Coal mines vs agriculture. Where does our investment future lie?
As NSW woke up following a State of Origin bloodbath, another heated confrontation came to a head yesterday. In the Liverpool Plains – one of the most fertile parts of the state – Federal Environment Minister Greg Hunt announced the first set of conditions to approve the Shenhua Watermark coal mine.
The Exploration Lease is located just south of Gunnedah, and the Chinese giant is looking to extract 10 million tonnes of coal each year for the next thirty years.
Agriculture Minister (and Local Member for the region) Barnaby Joyce isn’t impressed, calling the project ‘madness’, and is certainly feeling the pressure of his constituents who have fought to have the lease – that was approved by the former Labor Government for $300 million – prevented from being granted a mining permit. Mr Joyce is certainly part of the battle.
"I've said publicly and privately I don't support this mine. I still don't support this mine and that will remain forevermore my view.”
The Agriculture Minister is feeling further heat with the prospect of Tony Windsor coming out of retirement to contest the seat of New England that he held until 2013. Joyce joins Education Minister Christopher Pyne who is also under electoral pressure thanks to the decisions of his fellow Cabinet members, this time in regard to the assumed rubber-stamping of the submarine contract to the Japanese Government.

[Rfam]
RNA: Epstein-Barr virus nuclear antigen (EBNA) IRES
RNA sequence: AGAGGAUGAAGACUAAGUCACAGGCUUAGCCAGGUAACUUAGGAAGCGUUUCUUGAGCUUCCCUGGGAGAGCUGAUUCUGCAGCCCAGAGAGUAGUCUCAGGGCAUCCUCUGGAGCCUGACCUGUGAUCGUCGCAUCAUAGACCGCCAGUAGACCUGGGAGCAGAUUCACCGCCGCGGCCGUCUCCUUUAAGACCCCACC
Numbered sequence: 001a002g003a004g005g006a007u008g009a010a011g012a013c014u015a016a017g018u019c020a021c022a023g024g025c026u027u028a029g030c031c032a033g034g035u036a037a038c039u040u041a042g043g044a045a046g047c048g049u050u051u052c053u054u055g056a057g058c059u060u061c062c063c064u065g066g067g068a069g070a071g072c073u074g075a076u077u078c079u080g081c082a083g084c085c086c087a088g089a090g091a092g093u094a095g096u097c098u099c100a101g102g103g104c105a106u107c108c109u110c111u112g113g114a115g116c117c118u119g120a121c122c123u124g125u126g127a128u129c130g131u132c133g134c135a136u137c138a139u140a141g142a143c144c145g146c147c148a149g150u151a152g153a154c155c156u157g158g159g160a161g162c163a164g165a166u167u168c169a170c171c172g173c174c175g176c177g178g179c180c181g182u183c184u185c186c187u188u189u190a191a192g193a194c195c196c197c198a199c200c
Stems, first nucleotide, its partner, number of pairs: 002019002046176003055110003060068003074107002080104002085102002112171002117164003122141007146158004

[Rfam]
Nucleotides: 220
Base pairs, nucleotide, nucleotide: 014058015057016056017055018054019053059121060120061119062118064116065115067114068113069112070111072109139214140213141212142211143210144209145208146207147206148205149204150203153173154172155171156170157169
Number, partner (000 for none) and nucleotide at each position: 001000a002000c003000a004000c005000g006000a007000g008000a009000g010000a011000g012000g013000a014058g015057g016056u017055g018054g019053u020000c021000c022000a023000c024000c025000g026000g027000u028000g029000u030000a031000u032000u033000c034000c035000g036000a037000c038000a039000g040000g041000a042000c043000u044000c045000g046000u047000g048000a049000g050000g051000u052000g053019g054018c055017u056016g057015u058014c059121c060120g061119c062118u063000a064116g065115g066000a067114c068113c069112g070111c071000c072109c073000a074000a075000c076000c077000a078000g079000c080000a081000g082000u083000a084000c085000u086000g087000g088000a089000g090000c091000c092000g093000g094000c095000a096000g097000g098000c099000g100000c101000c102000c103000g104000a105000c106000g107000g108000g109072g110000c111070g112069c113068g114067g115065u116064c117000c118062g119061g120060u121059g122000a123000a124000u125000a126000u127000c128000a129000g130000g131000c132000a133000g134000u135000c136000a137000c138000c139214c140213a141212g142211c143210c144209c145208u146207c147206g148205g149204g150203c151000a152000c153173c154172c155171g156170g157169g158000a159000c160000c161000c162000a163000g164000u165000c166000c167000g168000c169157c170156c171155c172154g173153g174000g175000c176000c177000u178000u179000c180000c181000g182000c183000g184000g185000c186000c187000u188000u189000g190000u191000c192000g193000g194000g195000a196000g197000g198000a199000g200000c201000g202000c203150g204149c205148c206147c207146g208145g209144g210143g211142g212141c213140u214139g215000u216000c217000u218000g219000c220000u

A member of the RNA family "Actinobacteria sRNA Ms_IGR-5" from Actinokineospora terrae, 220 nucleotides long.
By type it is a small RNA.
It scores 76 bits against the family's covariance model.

Meanwhile, back to the Liverpool Plains. The area has been a battleground between farmers and miners for years and years. A long running argument says that coal mining is incompatible of with coal mining. As evidence, residents point to the experience of those living in the Hunter Valley, who say that the floodgates have opened and coal mines have run rife across the landscape.
Farmer Tim Duddy from The Caroona Coal Action Group, is still supportive of Chinese investment. Speaking on ABC Radio National Breakfast this morning, Mr Duddy proposed the mine’s lease be cacelled, and that investment is made into new agricultural projects. With the next Australian boom set to be a result of feeding Asia, this may be a more viable and appropriate strategy for the next 30 years.
For Shenhua Watermark, the process may already be in train. It will remain to be seen whether this project is a one-off approval, or there are more coal mines to come for the Liverpool Plains.